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I just submitted this code to solve the "When to take medicine" challenge on CodeChef:

#include <iostream>
#include <string>
#include <sstream>

int countDays(int dd, int subtract)
{
    return ((subtract - dd) / 2) + 1;
}

int main()
{
    int t {0};
    std::cin >> t;
    std::cin.ignore();
    while (t--)
    {
        std::string date {};
        std::getline(std::cin, date);
        std::stringstream ss {date};
        int yy {0}, mm {0}, dd {0};
        std::string temp {};
        std::getline(ss, temp, ':');
        yy = std::stoi(temp);
        std::getline(ss, temp, ':');
        mm = std::stoi(temp);
        std::getline(ss, temp, ':');
        dd = std::stoi(temp);
        int subtract {0};
        bool leap {false};
        if (yy % 4 == 0 && (!(yy % 100 == 0) || yy % 400 == 0))
        leap = true;
        switch (mm)
        {
        case 2:
            if (leap)
                subtract = 29;
            else
                subtract = 59;
                break;
        case 4: case 6: case 9: case 11:
            subtract = 61;
        break;
        default:
            subtract = 31;
        }   
        std::cout << countDays(dd, subtract) <<'\n';
    }
}

In short, it is a program to tell how many days a guy has took his pill correctly, considering that he has to take a pill every 2 days and only takes it in odd or even days, depending on the day he started to take the pill. We provide a number of test cases in the first line and then we provide a date in a single line in the format yyyy:mm:dd. Check the link above if you're interested in reading the whole problem.

The thing is that I am not really satisfied with the way I am parsing the string separated by the char :

I also want to mention that I want to stay away from any C code like the scanf() function. It would make things a lot easier, but I don't want to use C in C++.

So, how could I redesign my string parse code to make it look nicer? I am just a newbie with C++ so all feedback / criticism is greatly appreciated.

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  1. You don't check whether the input is invalid.

  2. Try to extract useful well-named functions, like int days(int month, int year) and bool is_leap_year(int year).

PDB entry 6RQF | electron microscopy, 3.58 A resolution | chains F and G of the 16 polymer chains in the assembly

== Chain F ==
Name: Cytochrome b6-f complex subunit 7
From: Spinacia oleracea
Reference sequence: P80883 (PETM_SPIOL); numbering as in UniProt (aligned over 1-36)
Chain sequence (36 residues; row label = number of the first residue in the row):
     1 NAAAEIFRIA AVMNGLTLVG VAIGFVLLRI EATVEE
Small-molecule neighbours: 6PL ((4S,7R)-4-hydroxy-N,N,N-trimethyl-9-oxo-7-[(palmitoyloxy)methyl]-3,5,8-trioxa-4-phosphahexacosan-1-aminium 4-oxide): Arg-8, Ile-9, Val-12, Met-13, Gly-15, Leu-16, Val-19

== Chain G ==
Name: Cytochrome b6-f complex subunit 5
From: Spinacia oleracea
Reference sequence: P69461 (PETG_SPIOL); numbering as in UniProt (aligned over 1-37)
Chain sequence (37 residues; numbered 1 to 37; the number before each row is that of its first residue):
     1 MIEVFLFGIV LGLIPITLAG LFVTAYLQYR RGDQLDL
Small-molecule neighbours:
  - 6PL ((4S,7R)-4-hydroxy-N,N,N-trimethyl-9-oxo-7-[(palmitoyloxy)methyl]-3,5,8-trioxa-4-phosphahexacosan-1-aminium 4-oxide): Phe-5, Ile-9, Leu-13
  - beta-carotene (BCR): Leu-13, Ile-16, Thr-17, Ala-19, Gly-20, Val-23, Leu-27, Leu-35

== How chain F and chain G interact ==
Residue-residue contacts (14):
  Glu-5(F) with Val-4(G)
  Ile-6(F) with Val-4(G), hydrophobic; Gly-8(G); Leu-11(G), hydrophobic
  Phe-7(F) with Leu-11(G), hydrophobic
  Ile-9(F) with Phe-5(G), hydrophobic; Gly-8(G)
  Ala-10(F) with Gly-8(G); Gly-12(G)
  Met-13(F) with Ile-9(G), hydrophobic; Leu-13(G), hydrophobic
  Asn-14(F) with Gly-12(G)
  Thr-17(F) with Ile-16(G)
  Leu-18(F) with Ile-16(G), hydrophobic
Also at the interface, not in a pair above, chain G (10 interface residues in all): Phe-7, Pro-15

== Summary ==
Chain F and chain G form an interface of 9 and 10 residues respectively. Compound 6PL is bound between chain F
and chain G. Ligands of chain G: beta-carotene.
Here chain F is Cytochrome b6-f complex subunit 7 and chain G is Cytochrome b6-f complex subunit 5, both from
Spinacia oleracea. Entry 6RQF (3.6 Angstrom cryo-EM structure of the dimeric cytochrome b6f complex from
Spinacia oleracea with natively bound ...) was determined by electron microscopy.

3. You can extract the numbers directly from std::cin, the colon will be left behind.
    And the colon can thereafter be extracted like any other single character.

  4. As an aside, using scanf() would probably be easier than juggling streams.

  5. break should be indented like any other Statement. It does not deserve more indentation (first occurrence), nor less (second occurrence).

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  • \$\begingroup\$ 1, 2, 3 - all good tips! \$\endgroup\$ – msmilkshake Jul 11 at 7:25
  • \$\begingroup\$ 4 - I just wanted to avoid using C code. \$\endgroup\$ – msmilkshake Jul 11 at 7:25
  • \$\begingroup\$ 5 - I think that indentation was a copy / paste mistake. Overall, thanks for your review! \$\endgroup\$ – msmilkshake Jul 11 at 7:26
  • \$\begingroup\$ Re 4: There are projects doing their best to mate the usability of format-string driven printf/scanf with the safety, flexibility and potential performance of templates. It's just that this code shows <iostream> at its most cumbersome. \$\endgroup\$ – Deduplicator Jul 11 at 15:06
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It might be overkill for just the task at hand, but I've found it useful to write an overload of operator>> to read and match a string literal:

std::istream &operator>>(std::istream &is, char const *s) { 
    while (*s && *s == is.peek()) {
        ++s;
        is.ignore(1);
    }
    if (*s != '\0')
        is.setstate(std::ios_base::failbit);
    return is;
}

With this, reading in your data becomes much simpler, and (at least IMO) the intent becomes much more apparent:

int yy;
int mm;
int dd;

std::cin >> yy >> ":" >> mm >> ":" >> dd;

Depending on what you want/need, you can make this a bit more elaborate. For one example, it can be useful to have the literals act a little like scanf format strings, so any white space in the string matches an arbitrary amount of white space in the stream. You might also want to turn that behavior on/off, depending on whether the stream's skipws flag is set.

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  • \$\begingroup\$ What does the *s && *s mean? Not null? \$\endgroup\$ – msmilkshake Jul 11 at 7:29
  • \$\begingroup\$ @msmilkshake: You have to look at the whole thing: *s && *s == is.peek(). The first *s is equivalent to *s != 0, so with a C-style string, it means "we haven't reached the end of the string yet". the second part is *s == is.peek(), which means the character in the string passed matches with the next character to be read from the stream. \$\endgroup\$ – Jerry Coffin Jul 11 at 7:46
  • \$\begingroup\$ oh yea, operator precedence. i was not considdering it lol. \$\endgroup\$ – msmilkshake Jul 11 at 9:51

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